“The View From Somewhere” and aspiring for better journalism

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“The View From Somewhere” and aspiring for better journalism

Billy Dee

Billy Dee

Billy Dee

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Over the summer I was an assistant at a weeklong beginner radio documentary intensive. Students came from across the country and converged on Durham, North Carolina to work in pairs on a three to six minute radio piece.
One of these pairs, two white men, were assigned to interview a Black woman on the local Board of Elections.

For context, there is a lot of voter suppression happening in Black communities in North Carolina. There’s a new voter ID law that excludes college IDs from some HBCUs (Historically Black Colleges and Universities). Polling stations in Black communities are closing or limiting their hours. A previous law got struck down in court for targeting Black voters “with almost surgical precision.”

The interview with this elections official didn’t mention any of that. It instead focused on efforts to enhance election security and encouraging people to vote. The omission was glaring.

Why didn’t they talk about it? Did the white students not know enough to ask about it? Did they feel uncomfortable talking about race? Did her role as a public official influence what she said? Would it have been different if the students were from the area? What if they were Black?

These poor students were total beginners, and were only told who they’d be interviewing the day before. I’m not surprised that they failed to get the biggest local voting issue into their story about an elections board member.

Still, I could imagine this going pretty much the same way in a conventional newsroom. If a white reporter, detached enough to be deemed unbiased by their organization (or deemed unbiased because of the assumption of whiteness as a default), interviewed her, she would probably give similar answers.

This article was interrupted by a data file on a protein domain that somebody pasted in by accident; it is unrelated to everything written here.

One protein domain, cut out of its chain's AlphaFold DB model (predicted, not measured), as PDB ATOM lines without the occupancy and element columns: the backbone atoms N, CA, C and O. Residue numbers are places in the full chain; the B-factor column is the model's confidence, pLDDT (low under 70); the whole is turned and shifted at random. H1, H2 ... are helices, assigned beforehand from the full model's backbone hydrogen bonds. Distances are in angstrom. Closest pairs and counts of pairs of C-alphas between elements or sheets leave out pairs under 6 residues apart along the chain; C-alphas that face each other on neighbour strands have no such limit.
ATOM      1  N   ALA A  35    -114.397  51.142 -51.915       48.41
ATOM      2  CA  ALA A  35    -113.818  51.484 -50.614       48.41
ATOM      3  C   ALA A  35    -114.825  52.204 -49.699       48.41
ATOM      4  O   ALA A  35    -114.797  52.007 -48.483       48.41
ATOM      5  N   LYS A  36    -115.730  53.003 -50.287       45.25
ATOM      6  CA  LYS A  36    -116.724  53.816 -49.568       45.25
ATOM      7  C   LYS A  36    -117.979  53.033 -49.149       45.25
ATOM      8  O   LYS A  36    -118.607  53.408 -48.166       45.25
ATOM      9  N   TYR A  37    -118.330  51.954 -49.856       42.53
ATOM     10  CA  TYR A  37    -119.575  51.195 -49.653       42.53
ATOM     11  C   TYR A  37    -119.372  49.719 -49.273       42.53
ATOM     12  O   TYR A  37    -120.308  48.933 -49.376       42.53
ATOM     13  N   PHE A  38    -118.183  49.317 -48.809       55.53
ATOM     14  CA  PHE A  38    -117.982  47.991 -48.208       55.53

But what if the reporter was another Black woman, and personally affected by voter suppression? What if she came at the story with an explicit goal of fighting the injustice? What if she worked with the Board member to frame it in such a way that it captured the nuances of the situation, without publishing anything that would compromise her as a public figure or hinder her work?

Conventional journalistic wisdom would discourage this. The reporter would be perceived as unable to be objective, unable to seek truth and report it with clear eyes. But coming from a particular point of view and life experience need not suppress our curiosity or cloud our eyes. Being transparent, and in many cases collaborative with our subjects, can lead to a deeper story, a truer truth.

In Lewis Wallace’s new book, “The View from Somewhere,” he delves into these sorts of issues. While the book centers around deconstructing the concept of journalistic “objectivity,” he also envisions some ingredients for better journalism that creates a better world. What follows are a few of my subjective takeaways and analyses, using Wallace’s work as a springboard.

One element Wallace advocates for in journalism is a clear power analysis. Some questions to think about while reporting include: who has institutional power in this story? What power do I wield as a journalist? How can I support marginalized people to tell their own stories? How can I fight for equality with my work?

I’m sure the author of my journalism textbook would wince at this. Having an agenda in reporting builds audience distrust and skews the reporting, or so that line of thought goes. But without a conscious power analysis, journalism reinforces current power structures, whether or not they are just. As radio producer Ramona Martinez says in the book, “Objectivity is the ideology of the status quo.”